Dana Blankenship and her daughter Ellery Marshall were among the group of volunteers who worked on the gardens. The women have traveled to Guatemala four years and during that time have made new friends while helping with everything from installing stoves in Chimaltenango homes to decorating and painting the inside of the Community Care Center.

“We wanted to do something sustainable and we’re not afraid of hard, physical work,” Dana shares.

Split up into teams of three, the volunteers started nearly from scratch. Dana says the teams were given wood, gravel that needed to be mixed as well as the ingredients that would make the fertilizer.

“We were stirring everything up and weaving that in with the gravel and the dirt,” explains Dana.

Untitled design

Other team members simultaneously prepared the garden beds. Many of the volunteers were first-time gardeners and with no instruction manual they had to learn as they went along.

After about four hours the gardens were installed and the mother-daughter duo said seeing the smiles on the faces of the family members of the home they were assigned to made it all worth it. “They were so happy when we finished the garden,” Dana says. The families would bring water and let them hold cute babies while the women took breaks from their work.

After the teams were done installing the gardens at the home they reunited at the Community Care Center’s roof. The mission was to install six garden beds on the roofs that same afternoon all before a storm came in.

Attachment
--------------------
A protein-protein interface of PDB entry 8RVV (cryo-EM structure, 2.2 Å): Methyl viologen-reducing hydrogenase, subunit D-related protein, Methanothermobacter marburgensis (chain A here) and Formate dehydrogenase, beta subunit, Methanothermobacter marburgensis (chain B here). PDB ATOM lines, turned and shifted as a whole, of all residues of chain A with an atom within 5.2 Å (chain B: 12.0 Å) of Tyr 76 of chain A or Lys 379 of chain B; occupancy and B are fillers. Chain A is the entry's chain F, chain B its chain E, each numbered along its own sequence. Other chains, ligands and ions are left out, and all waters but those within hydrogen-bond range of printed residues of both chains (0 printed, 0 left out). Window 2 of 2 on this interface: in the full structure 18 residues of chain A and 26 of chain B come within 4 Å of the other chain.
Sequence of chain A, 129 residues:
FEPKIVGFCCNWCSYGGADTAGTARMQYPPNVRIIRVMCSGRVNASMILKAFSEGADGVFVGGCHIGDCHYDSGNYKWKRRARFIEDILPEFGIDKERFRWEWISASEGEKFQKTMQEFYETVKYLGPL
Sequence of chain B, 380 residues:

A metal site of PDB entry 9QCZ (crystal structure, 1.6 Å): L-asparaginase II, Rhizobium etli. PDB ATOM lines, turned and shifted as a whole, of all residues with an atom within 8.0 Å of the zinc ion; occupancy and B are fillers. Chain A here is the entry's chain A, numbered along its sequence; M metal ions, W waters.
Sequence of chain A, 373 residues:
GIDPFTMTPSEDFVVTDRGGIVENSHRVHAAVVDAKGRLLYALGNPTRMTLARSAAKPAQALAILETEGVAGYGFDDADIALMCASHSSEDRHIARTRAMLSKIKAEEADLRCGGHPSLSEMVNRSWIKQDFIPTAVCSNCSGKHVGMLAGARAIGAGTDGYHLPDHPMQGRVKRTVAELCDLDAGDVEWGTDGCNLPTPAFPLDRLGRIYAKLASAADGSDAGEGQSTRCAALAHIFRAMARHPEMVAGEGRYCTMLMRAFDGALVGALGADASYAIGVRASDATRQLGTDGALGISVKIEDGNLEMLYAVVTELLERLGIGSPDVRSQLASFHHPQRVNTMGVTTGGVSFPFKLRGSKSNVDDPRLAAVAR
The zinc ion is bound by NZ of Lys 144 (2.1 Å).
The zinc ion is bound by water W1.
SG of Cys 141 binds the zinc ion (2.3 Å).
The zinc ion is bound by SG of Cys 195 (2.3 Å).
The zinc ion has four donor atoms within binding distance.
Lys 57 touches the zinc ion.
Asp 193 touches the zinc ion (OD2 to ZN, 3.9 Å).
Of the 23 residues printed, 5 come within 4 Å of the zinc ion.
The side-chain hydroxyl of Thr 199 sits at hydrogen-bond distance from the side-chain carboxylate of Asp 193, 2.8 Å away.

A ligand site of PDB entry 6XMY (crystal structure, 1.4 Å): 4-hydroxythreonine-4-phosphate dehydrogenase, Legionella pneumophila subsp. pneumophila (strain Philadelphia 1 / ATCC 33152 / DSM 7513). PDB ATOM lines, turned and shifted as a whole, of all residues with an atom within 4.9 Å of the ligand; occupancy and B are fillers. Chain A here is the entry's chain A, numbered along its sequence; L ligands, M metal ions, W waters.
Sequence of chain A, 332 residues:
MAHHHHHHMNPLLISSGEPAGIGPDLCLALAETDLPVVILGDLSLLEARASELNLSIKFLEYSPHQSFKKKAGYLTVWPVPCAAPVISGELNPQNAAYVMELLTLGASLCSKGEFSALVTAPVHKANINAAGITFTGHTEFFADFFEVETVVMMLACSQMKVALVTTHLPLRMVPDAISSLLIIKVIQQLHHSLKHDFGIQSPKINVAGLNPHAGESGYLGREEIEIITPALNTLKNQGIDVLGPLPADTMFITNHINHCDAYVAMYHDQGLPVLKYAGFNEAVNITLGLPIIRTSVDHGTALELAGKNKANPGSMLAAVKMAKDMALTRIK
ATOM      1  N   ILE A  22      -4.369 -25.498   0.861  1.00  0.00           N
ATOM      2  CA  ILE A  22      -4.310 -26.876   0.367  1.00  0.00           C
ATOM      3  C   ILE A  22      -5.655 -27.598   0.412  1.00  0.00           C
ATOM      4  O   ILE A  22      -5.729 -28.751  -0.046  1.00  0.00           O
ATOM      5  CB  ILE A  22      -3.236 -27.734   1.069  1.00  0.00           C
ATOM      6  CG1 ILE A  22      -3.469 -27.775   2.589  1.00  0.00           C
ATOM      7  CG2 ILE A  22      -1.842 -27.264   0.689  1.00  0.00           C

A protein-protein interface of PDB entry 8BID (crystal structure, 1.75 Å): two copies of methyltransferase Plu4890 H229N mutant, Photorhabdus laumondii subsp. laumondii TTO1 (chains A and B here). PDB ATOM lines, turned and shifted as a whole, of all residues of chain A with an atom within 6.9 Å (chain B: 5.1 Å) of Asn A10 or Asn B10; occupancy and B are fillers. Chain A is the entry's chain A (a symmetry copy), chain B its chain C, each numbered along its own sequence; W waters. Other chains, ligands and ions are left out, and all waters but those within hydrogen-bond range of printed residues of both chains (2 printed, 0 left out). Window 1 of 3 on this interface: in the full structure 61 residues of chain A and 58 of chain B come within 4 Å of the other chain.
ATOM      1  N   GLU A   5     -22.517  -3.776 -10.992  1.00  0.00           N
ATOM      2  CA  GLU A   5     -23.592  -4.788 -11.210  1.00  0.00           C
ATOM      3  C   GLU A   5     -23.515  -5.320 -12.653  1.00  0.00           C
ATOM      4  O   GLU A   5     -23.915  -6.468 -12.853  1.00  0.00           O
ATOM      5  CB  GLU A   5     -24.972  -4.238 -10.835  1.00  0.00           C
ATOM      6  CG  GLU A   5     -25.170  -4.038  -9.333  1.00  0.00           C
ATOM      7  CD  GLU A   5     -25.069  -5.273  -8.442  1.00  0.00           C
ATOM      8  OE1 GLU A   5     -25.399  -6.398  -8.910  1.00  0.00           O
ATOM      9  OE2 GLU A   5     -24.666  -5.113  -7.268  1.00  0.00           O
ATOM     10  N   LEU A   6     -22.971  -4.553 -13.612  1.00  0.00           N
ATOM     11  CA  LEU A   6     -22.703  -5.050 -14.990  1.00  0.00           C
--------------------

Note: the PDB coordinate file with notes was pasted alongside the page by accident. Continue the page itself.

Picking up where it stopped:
“Everyone was literally soaking wet (in sweat), dehydrated and sunburned but we thought, ‘Ok, we can do this if we work like crazy,’” Dana recalls. The duo says the CCC gardens were installed in about one-and-a-half hours. “People came together and worked selflessly,” they said.


Dana hopes the families will be able to eventually turn the gardens into a business, “so that families and moms can stay with their children in their home and turn it into a money-making enterprise in a safe way.”

In doing so, Ellery says the community will be strengthened.


One month after her garden was built and planted, Ana Rosalba and her family testify to the transformation that is already taking place. “This garden has helped my family in so many ways. Now I don’t have to go to store to get the healthy food items that I need. I have already harvested radishes and cilantro from my garden. With these items I have made a radish salad and a soup with cilantro. Also I will be able to sell cilantro and celery because I have so much of it. Thank you for giving my family this opportunity!"

“The people there are astonishing,” Dana says. “They’ve taught me so much about gratitude and happiness and what it really means to need and how to be grateful for what you have. I think I’ve fallen in love with the people and the country.”